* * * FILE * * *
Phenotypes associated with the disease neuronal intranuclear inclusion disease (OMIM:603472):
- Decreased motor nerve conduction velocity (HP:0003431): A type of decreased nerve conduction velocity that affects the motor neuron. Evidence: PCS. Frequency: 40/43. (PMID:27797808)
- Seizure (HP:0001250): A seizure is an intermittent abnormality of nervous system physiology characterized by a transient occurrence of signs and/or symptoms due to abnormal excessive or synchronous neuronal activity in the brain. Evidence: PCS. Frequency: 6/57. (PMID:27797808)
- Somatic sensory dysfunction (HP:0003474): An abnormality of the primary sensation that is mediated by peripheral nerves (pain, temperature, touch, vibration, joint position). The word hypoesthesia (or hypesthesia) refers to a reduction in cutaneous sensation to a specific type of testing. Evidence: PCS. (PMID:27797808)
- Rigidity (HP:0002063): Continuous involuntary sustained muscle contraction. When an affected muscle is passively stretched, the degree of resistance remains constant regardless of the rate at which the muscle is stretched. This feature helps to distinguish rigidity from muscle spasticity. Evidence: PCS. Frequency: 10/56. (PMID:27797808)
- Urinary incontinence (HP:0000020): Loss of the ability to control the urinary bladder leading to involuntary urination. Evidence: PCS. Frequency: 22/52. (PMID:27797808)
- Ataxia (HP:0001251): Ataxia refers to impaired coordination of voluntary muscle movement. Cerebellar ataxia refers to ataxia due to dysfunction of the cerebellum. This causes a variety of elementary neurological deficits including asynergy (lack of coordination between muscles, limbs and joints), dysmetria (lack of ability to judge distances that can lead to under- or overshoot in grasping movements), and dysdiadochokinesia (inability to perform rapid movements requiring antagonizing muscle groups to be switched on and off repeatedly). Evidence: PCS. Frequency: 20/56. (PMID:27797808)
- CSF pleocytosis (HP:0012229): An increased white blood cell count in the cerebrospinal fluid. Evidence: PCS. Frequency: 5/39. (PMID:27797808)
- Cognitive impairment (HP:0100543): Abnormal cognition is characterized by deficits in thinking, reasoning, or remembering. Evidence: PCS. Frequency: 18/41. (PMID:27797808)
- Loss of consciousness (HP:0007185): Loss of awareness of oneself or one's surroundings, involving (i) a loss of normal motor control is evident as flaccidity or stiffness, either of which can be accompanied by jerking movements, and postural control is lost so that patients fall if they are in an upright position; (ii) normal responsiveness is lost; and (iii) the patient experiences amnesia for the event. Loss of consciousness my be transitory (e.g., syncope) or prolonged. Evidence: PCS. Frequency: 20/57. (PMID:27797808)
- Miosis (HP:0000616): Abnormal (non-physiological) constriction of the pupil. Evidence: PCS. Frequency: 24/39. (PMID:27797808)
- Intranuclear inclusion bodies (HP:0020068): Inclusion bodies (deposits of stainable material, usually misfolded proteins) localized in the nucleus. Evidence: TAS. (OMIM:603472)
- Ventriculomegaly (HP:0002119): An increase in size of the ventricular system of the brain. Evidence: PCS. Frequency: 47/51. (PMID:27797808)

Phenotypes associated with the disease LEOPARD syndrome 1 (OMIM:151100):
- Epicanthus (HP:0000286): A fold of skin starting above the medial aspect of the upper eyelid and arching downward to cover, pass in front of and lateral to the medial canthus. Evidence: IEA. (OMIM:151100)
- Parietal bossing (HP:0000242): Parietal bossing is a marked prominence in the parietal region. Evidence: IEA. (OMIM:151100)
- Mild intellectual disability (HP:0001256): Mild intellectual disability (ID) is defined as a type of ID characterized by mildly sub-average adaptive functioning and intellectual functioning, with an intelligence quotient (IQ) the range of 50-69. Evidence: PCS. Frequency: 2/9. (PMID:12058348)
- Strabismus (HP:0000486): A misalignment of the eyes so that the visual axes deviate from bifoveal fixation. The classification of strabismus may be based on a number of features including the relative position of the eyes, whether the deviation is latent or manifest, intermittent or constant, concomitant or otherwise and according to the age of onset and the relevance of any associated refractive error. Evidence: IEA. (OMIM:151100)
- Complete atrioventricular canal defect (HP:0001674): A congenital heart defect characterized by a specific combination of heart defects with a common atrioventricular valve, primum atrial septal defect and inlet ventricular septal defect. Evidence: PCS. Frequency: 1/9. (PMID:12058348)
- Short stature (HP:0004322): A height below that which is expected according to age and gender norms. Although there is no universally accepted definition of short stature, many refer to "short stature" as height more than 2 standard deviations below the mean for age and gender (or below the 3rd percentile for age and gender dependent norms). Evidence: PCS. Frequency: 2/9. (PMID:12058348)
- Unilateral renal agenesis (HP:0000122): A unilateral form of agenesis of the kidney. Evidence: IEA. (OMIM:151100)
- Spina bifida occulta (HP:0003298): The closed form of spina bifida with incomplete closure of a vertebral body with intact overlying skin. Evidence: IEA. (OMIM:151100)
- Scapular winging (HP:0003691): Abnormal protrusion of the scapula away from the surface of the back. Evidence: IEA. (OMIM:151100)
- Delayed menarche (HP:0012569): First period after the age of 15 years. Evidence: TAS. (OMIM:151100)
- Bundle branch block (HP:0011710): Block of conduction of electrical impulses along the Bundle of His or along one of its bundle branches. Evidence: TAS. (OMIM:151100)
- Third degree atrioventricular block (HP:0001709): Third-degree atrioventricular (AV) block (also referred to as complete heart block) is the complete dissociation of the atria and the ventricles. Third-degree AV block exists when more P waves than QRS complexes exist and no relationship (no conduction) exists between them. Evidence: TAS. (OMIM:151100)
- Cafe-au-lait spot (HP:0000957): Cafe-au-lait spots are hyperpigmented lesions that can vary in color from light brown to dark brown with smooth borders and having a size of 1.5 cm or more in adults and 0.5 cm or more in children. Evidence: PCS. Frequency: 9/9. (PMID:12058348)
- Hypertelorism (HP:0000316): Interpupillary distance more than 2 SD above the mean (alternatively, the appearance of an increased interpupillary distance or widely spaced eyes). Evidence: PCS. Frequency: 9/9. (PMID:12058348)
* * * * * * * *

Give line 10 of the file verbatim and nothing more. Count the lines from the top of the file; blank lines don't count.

- Loss of consciousness (HP:0007185): Loss of awareness of oneself or one's surroundings, involving (i) a loss of normal motor control is evident as flaccidity or stiffness, either of which can be accompanied by jerking movements, and postural control is lost so that patients fall if they are in an upright position; (ii) normal responsiveness is lost; and (iii) the patient experiences amnesia for the event. Loss of consciousness my be transitory (e.g., syncope) or prolonged. Evidence: PCS. Frequency: 20/57. (PMID:27797808)